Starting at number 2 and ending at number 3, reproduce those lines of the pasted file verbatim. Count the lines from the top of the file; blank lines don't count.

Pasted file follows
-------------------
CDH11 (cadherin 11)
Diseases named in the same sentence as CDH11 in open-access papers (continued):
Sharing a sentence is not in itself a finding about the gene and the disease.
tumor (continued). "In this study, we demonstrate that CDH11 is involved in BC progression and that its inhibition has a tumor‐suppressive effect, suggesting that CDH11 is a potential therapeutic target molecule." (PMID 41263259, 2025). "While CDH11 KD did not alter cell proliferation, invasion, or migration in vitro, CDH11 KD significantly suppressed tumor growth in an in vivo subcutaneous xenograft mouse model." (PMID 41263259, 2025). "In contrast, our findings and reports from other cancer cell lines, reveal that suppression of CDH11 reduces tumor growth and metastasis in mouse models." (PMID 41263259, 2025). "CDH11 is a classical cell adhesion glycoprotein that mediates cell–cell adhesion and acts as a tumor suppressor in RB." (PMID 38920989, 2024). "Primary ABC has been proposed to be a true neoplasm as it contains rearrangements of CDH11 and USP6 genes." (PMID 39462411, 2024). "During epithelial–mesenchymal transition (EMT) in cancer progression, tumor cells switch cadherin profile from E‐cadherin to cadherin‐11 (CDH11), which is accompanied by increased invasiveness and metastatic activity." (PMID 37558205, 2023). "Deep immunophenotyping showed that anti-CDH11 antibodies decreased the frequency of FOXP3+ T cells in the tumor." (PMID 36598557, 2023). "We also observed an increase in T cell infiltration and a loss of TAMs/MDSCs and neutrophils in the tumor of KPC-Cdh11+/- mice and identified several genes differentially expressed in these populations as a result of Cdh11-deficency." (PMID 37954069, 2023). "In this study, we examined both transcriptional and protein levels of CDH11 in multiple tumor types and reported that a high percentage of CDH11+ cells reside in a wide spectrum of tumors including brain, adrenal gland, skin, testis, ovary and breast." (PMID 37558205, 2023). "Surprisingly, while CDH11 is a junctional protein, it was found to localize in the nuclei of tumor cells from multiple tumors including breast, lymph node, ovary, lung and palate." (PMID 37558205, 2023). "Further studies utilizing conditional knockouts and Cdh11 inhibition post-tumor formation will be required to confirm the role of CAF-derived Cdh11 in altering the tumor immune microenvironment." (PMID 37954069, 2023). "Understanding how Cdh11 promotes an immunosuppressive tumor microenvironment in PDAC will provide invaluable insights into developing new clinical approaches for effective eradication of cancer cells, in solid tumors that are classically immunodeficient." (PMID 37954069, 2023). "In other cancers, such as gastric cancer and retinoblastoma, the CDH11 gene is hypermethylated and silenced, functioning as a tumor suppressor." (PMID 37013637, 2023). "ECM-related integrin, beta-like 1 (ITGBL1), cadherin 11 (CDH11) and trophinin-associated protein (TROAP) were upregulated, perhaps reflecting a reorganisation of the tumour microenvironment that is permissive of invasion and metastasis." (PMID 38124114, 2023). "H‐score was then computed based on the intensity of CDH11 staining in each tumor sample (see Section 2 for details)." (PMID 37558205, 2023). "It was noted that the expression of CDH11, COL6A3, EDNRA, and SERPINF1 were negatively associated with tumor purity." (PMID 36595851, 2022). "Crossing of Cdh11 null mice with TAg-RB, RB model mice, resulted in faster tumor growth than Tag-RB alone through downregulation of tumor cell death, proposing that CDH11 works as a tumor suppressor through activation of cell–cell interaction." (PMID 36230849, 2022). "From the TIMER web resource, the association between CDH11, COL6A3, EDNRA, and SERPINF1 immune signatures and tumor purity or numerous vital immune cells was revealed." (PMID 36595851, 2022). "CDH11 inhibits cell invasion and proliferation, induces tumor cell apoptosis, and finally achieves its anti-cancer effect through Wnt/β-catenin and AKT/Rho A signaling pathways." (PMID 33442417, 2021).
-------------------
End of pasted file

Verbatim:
Diseases named in the same sentence as CDH11 in open-access papers (continued):
Sharing a sentence is not in itself a finding about the gene and the disease.